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Wintec’s Modern Wharenui Taking Shape

Wintec’s Modern Wharenui Taking Shape

A wharenui with a modern twist is starting to take shape on Wintec’s Hamilton city campus.

Its design is a contemporary version of a traditional wharenui and will feature three areas. A whare rūnanga (meeting house), whare kai (dining room and kitchen) and te tari (the office). A large covered courtyard will double as an additional space and social gathering area.

The wharenui will primarily be used as a teaching space but will also be a key events space, a place to embrace Māori, Pasifika and other cultures and communities, and an area for staff and students to meet for hui (meetings or social gatherings), karakia (prayer) and waiata (song).

Wintec Chief Executive Mark Flowers says “Our new wharenui will enhance Māori achievement at Wintec by supporting students, staff and the community with their mātauranga Māori (Māori education) and tikanga (Māori customs and traditions) It will provide a spiritual home and identity for Māori on campus. It will also be used to showcase Māori culture to our many international visitors. ”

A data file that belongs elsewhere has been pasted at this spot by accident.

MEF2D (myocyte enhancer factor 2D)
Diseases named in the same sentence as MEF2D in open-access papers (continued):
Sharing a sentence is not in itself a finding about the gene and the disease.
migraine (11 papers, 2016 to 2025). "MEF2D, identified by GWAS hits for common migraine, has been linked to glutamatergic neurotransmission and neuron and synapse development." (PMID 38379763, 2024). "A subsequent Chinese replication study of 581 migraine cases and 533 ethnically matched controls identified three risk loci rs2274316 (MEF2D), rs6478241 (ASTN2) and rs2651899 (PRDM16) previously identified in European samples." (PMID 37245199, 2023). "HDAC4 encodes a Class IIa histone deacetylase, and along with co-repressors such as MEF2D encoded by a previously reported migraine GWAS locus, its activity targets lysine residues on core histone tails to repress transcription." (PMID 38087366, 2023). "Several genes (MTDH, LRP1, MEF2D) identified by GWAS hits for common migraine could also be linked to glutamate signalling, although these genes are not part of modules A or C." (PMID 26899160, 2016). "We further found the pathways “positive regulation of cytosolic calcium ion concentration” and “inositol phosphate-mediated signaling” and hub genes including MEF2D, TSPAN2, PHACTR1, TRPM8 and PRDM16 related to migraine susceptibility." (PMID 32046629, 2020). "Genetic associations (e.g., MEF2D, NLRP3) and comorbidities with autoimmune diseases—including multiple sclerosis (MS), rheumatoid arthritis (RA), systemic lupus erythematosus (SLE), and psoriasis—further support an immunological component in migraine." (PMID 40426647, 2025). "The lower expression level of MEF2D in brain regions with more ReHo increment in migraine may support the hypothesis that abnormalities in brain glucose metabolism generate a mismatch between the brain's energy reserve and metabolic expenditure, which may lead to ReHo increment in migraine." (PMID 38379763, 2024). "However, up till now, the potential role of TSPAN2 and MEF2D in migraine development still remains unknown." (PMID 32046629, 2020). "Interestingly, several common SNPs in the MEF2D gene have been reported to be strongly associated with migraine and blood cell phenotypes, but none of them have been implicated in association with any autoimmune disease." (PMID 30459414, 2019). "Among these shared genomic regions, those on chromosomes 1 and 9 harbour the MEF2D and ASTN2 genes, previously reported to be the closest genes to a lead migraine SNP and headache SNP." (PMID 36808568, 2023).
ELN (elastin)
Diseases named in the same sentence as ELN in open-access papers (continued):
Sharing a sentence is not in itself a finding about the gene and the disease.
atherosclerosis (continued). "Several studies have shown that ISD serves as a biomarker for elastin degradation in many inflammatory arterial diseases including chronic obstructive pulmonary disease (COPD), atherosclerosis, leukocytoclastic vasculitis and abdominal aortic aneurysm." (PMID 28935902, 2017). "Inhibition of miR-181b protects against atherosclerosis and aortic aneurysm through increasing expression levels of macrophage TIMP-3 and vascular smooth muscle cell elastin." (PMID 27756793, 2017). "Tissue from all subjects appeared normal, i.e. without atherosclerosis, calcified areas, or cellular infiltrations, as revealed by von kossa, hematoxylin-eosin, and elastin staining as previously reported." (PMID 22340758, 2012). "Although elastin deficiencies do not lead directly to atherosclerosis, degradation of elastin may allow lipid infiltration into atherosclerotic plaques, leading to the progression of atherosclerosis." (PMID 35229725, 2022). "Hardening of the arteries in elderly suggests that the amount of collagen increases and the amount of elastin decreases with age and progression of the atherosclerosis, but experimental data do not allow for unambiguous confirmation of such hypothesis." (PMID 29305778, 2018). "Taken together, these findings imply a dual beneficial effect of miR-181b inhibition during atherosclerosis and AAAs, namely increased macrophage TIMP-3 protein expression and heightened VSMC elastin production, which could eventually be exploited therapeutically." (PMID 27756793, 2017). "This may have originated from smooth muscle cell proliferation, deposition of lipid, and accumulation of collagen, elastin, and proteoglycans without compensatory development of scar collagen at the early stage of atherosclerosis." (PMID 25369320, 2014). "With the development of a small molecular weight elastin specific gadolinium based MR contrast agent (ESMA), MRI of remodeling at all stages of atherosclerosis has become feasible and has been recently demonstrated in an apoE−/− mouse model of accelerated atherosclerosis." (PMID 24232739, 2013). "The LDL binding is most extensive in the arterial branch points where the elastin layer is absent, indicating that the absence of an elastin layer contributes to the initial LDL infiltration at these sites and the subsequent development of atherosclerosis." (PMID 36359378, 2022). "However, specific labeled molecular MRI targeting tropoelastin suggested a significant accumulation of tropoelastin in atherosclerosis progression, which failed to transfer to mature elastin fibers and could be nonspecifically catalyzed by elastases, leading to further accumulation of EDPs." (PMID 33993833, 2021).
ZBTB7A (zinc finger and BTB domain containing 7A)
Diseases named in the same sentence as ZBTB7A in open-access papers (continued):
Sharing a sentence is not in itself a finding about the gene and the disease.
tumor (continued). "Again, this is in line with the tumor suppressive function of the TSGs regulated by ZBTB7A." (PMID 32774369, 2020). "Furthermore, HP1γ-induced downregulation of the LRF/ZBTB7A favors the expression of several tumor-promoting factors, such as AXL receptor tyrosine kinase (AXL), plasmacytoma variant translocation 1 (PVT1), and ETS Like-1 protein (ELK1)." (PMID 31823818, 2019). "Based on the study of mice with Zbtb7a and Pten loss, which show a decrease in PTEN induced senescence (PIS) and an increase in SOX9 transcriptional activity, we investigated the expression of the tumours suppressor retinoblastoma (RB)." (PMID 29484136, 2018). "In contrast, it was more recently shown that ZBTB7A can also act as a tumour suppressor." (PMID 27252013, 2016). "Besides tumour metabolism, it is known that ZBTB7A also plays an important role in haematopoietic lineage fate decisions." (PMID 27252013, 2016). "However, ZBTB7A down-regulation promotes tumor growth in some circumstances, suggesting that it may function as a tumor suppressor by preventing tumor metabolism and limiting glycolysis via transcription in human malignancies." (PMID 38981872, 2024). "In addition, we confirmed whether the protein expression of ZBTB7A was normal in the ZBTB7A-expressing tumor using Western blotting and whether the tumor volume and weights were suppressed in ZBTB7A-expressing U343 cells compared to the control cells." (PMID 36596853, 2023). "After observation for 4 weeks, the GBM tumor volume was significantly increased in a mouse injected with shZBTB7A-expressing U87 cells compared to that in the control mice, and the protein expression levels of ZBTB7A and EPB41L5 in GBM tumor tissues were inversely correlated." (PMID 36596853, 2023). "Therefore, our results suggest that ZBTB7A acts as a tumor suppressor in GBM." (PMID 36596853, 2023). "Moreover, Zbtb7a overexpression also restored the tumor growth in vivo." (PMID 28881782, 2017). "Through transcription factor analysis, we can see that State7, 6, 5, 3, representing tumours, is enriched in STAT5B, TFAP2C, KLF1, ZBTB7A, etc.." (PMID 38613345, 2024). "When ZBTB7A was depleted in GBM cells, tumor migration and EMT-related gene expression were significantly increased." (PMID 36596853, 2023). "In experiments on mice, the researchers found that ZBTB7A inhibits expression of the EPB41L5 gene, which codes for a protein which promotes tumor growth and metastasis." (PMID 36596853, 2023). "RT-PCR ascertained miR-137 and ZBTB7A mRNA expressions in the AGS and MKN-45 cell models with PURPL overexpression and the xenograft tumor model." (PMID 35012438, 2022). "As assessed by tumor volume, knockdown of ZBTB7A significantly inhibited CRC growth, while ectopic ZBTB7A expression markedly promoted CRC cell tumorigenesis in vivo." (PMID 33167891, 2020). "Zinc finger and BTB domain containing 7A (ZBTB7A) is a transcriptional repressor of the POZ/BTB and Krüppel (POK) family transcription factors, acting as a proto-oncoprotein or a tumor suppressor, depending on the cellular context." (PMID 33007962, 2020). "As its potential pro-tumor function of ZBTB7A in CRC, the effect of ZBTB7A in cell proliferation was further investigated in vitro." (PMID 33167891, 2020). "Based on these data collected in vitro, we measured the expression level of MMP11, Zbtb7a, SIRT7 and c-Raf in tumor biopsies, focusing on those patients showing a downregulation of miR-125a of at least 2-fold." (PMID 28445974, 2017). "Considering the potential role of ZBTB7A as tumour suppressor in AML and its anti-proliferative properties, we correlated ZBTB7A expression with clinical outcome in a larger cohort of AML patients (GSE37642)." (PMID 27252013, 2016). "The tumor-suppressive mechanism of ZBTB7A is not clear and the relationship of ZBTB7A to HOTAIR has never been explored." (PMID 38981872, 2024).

The wharenui carries the same name as Wintec’s previous wharenui, Te Kākano a te Kaahu, and honours two prominent leaders who had a special relationship with Wintec – the late Māori Queen Te Arikinui Te Atairangikaahu and former Wintec Kaumatua Dr Hare Puke.

Tainui carver Warren McGrath from Ngāti Raukawa has been commissioned to create carvings for the wharenui. Warren is one of Tainui’s new generation of expert master carvers and a former Wintec student who completed his Māori Trades Training when Wintec was Waikato Polytechnic. His carvings and projects include the gateway at Auckland Airport, a war canoe built for King Tūheitia and the entrance at Sport Waikato which incorporates a combination of carved wood and stainless steel.

The $2.2 million wharenui is expected to completed in January next year. It is part of Wintec’s campus modernisation programme which has recently seen the refurbishment of Wintec House, the opening of Rotokauri campus hub, and the Gallagher Hub.

“It is great to see the programme in full swing and positively changing the look and feel of our environment for our students, staff and community to enjoy.”

Historical Note: The wharenui is being built on top of the hill, opposite the Gallagher Hub. This land is of historical importance to Māori and belonged to local hapu Ngati Wairere. Many years ago, a Tuahu (ceremonial altar) named Te Ahurewa stood on the peak of the ridge and protected the Mauri (life force) of the hill, its fertility and associated life sustaining properties. The hill was also an observation point from which pre-European Māori watched for the skies for the appearance of certain stars and constellations which marked the timing for different phases of planting and harvesting of crops.


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